“Everyone is Welcome – No Exceptions” is the motto of Rachel’s Café in Bloomington, Indiana, a university town with a liberal and artistic ambience and pretensions. Rachel is a transsexual, and in her rather makeshift café (chairs not matching, menu misspelt) regales us as she closes up with the story of a life which led to this moment. She is played by Graham Elwell in a one-woman show of 60 minutes or so.
A kind of bland bio-play in which all the pain and conflict is leeched out by the even, honey-sweet Southern Belle tones which Elwell adopts.
Rachel has only been presenting as female for a few years, and is surprisingly hesitant about it. When a couple of Texas bigots walk out Rachel deflects the hurt with a joke “He didn’t know whether to call me bitch or bastard’, but also with ‘guilt that I caused him to feel uncomfortable’. Some would say that she has a long way to go before she earns to the right to call herself a woman – she hasn’t started oestrogen and is still dubious about losing her penis. Indeed there is an argument among liberationists that transsexuals can never be women, and that the status of transsexuality is itself unique and blessed. None of this is addressed in the play, which steers clear of any kind of hard argument in favour of a kind of bland bio-play in which all the pain and conflict is leeched out by the even, honey-sweet Southern Belle tones which Elwell adopts.
Solo shows for an actor playing only one character are always difficult to pull off. They can fall back on simple narrative, hoping the story is sufficiently interesting in itself, as this one does. Alternatively, in their more satisfying form, they can find the traditional and more compelling virtues of drama – progression, conflict and resolution – by locating the thesis-antithesis-synthesis in the psyche of the protagonist. There is a perfect opportunity within ‘Rachel’s Café’ to do just that, in that there is a decision point where the outcome could have much at stake for Rachel. Her son, Tom, has invited her, along with her other children and his ex-wife, to a High School event. Tom has even said that he is happy for her to turn up as a woman. Should she go as who she is, or should she conform to what is expected? In a development drama, this would be the pivot on which the drama hung, we would care about the decision, and it would reveal some victory or defeat. As it is, the decision is thrown away, because the play lacks dramatic (as opposed to narrative) structure.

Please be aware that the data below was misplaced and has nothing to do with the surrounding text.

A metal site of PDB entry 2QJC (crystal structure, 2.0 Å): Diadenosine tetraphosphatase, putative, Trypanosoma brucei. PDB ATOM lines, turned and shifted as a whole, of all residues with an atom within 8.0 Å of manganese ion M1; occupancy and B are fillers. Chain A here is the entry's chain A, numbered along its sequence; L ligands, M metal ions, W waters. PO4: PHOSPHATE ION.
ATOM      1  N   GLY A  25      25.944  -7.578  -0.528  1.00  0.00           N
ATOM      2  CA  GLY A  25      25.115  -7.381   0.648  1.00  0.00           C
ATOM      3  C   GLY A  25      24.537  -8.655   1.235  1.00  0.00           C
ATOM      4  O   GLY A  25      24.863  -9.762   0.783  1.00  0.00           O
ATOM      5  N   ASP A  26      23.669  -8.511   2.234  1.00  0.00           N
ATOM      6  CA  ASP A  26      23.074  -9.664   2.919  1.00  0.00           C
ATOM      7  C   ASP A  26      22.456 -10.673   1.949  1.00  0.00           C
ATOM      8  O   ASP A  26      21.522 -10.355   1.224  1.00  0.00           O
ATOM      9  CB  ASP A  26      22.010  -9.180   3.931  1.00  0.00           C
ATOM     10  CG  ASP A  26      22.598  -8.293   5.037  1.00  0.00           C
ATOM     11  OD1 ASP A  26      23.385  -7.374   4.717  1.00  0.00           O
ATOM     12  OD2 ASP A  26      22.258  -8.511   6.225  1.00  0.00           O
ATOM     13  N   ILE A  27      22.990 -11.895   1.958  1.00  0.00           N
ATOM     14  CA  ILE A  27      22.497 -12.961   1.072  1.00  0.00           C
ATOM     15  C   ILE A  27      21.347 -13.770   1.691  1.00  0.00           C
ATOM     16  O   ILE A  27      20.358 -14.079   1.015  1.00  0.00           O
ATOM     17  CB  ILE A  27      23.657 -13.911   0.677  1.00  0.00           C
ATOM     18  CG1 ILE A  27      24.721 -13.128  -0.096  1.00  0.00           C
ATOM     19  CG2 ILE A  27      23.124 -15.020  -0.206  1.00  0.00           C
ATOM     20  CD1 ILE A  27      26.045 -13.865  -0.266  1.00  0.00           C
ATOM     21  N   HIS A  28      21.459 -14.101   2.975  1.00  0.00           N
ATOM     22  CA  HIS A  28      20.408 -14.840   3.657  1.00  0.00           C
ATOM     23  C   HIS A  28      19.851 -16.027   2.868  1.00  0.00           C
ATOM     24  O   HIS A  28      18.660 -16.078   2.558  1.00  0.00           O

There is pain and societal enmity in the play, but it doesn’t register much. Vandals smash the windows of the café – once – and though there are rifts in her family over Rachel’s coming out, they are presented so rationally, so dully, they are resolved into sweetness and light, as the ex-wife becomes the new best friend. The foundation of the café is equally easy, as a sympathetic anonymous donor stumps up the cash and says, ‘Pay me back when you can.”
Maybe it depends on who you know. Author Lucy Danser is clearly in awe of Rachel.The real Rachel is described as something of a saint, and the inhibition which results from this makes for something which would make a ‘heart-warming’ (ie.twee) documentary on More4 or BBC3, for people who know nothing about the subject, but is fatal to anything dramatic. ‘Rachel’s Café’ reminds of that phase of Gay Theatre in the 1970s, when because it was so rare to see positive images of lesbians or gay men, everyone had to be relentlessly upbeat; perfection is both unbelievable and very boring to write or see. Thankfully it’s a long time since we had to write paragons, and the result is a plethora of multi-dimensional gay characters and situations , heroes, villains, and all stages in between. I’d like to believe that fictional treatment of transsexuality has also gone beyond the ‘Must be Wonderful’ stage. And when it comes to treatment of ‘real life’ good writers are ruthless rather than respectful.